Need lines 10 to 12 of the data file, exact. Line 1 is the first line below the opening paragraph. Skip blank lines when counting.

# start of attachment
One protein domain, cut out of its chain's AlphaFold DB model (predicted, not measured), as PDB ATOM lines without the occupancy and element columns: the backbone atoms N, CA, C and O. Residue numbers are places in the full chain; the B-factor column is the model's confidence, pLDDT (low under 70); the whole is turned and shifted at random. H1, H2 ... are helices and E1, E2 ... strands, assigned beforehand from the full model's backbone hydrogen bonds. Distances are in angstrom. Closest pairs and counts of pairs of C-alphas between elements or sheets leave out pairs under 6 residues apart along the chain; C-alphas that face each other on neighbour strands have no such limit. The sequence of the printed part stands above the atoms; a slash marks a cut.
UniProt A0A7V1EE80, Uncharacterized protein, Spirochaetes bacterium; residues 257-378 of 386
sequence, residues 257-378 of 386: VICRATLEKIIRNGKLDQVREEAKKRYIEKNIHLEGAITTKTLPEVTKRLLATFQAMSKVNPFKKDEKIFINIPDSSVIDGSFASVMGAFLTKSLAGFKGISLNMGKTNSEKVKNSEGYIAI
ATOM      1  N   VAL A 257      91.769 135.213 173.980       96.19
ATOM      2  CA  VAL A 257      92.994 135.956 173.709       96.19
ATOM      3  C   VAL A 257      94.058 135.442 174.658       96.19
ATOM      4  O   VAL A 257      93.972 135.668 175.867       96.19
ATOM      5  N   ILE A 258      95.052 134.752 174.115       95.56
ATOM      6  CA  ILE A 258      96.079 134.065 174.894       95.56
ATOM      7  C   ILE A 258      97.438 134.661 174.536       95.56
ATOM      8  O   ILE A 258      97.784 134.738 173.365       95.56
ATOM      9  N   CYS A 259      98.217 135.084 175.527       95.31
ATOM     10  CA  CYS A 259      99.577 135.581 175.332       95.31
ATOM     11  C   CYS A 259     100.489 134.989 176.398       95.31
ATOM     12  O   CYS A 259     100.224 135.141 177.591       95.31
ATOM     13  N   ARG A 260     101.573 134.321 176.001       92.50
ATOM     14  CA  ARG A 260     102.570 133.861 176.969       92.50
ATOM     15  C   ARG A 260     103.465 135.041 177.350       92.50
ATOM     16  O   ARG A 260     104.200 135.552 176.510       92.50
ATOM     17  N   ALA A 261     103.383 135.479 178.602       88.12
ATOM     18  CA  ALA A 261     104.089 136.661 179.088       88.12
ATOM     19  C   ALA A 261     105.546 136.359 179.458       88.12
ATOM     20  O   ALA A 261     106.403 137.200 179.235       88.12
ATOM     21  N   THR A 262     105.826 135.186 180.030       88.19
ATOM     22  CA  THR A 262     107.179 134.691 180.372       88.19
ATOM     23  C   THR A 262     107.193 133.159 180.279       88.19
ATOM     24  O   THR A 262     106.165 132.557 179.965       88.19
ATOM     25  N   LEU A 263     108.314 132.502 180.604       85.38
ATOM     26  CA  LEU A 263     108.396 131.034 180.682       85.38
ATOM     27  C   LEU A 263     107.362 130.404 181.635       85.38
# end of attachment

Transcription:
ATOM      8  O   ILE A 258      97.784 134.738 173.365       95.56
ATOM      9  N   CYS A 259      98.217 135.084 175.527       95.31
ATOM     10  CA  CYS A 259      99.577 135.581 175.332       95.31